New Wineskins

C. S. Lewis wrote an excellent book on literary criticism, An Experiment in Criticism, that is applicable to how one reads scripture. Lewis argues that a critic should not take preconceived opinions into the reading of a book, but remain open to receive what the writer brings. Our culture too quickly labels a book as good or bad and that judgment is often based on some arbitrary taste. Lewis argues that a book would be better judged by what kind of response it elicits from the reader. Does the reader cherish the book and want to read it over and over, reflecting on its meaning, prose and insights?

An open stance towards the reading of scripture is even more important. We need to allow our mind to hear the text. We cannot simply make our own quick evaluation of it nor rely on the comments of a biblical commentary. We need to read Luke as Luke and distinguish it from the perspective of Matthew, Mark and John. We need to keep our own evaluation process out of the reading and allow the text to speak to us, on its own terms. In other words, let the text shape and critique me and not the other way around.

This can be challenging since so much of my reading of scripture has been shaped by what others may have taught or preached. I bring my biases and cultural norms that are hard to place aside so that the text can speak. I struggle to be quiet and receptive to what God may say through the Word. Yet as I open myself, trusting the Holy Spirit to work through the text, I discover the life giving Word.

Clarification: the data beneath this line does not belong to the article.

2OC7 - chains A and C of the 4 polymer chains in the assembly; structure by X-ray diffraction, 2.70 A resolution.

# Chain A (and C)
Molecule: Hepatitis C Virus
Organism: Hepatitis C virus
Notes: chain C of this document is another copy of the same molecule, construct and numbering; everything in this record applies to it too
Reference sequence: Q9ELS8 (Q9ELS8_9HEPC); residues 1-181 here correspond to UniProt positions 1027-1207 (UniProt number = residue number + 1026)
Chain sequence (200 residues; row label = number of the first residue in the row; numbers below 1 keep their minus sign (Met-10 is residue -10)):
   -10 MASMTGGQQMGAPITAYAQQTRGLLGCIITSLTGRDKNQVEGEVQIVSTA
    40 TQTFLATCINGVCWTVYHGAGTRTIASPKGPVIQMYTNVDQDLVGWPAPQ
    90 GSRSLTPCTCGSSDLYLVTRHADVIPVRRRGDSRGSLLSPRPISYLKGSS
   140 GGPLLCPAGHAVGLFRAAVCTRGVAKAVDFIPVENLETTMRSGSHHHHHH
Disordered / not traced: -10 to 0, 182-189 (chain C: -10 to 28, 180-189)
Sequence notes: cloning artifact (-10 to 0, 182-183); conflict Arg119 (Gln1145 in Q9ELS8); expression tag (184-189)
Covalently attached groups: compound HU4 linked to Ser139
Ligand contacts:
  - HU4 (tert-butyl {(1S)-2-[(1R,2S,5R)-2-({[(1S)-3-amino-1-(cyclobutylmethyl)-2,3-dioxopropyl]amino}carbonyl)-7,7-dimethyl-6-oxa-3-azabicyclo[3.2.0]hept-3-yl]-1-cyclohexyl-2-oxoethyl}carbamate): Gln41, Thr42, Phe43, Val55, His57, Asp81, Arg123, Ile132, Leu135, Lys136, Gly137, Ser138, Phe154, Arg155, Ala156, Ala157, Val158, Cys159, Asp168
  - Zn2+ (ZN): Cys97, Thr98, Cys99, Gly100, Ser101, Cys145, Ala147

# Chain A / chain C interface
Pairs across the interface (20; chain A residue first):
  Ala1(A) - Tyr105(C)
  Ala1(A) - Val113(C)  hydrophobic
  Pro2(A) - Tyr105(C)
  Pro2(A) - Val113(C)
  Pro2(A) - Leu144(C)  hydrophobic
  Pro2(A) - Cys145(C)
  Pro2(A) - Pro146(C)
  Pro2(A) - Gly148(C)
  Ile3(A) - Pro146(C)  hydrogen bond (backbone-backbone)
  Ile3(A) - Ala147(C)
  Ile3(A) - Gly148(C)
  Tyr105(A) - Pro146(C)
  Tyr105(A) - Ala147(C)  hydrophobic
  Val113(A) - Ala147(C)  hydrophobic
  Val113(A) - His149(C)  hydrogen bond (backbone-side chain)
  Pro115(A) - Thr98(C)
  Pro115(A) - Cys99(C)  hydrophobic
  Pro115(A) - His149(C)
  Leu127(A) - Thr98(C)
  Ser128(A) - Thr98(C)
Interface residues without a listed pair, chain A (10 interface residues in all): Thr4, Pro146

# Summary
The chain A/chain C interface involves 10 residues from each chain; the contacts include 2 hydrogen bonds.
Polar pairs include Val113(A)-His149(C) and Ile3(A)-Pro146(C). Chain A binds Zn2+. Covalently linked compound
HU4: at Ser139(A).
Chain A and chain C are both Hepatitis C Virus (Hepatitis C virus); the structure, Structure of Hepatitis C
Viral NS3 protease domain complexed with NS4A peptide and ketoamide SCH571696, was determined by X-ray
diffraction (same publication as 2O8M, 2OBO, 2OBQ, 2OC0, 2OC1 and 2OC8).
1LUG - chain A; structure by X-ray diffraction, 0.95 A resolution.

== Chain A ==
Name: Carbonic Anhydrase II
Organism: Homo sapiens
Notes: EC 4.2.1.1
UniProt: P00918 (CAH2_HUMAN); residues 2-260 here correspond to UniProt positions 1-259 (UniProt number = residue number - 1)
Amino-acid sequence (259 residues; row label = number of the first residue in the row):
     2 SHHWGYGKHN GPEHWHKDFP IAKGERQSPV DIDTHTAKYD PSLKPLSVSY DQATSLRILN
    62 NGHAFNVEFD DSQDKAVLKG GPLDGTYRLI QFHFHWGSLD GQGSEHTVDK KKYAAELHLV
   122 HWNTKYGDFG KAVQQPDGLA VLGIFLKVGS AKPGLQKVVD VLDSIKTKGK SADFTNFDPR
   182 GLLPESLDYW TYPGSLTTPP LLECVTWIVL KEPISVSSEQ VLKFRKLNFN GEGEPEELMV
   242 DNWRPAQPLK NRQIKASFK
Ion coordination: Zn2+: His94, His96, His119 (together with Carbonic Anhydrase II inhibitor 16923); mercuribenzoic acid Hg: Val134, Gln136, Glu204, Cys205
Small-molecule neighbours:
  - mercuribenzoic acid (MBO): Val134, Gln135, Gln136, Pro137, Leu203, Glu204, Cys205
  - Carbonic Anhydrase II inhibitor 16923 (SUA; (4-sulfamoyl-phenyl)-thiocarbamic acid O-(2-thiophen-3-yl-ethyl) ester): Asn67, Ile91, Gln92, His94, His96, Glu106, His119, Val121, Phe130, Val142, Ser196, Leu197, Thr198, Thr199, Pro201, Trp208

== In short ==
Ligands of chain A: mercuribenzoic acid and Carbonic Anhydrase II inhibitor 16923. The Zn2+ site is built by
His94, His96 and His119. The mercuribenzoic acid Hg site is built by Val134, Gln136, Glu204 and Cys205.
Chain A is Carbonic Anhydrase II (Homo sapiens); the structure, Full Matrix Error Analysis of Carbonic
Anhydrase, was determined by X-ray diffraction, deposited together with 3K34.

It sort of like Jesus’ teaching that one put new wine into new wineskins, so that as the wine ferments and expands, the wineskin has the flexibility to expand and adapt (Mark 2:22). Old wineskins lack the flexibility to expand and instead burst.  My openness to God’s Spirit allows the wine of the Spirit to expand and shape my wineskin of thought and action. I want to be a new wineskin, receptive to the transforming power of God’s Word. And I pray that my congregation and national church would be new wineskins as well.

How do you stay open and receptive to God’s Word?

Lord Jesus, fill me again with your new wine.

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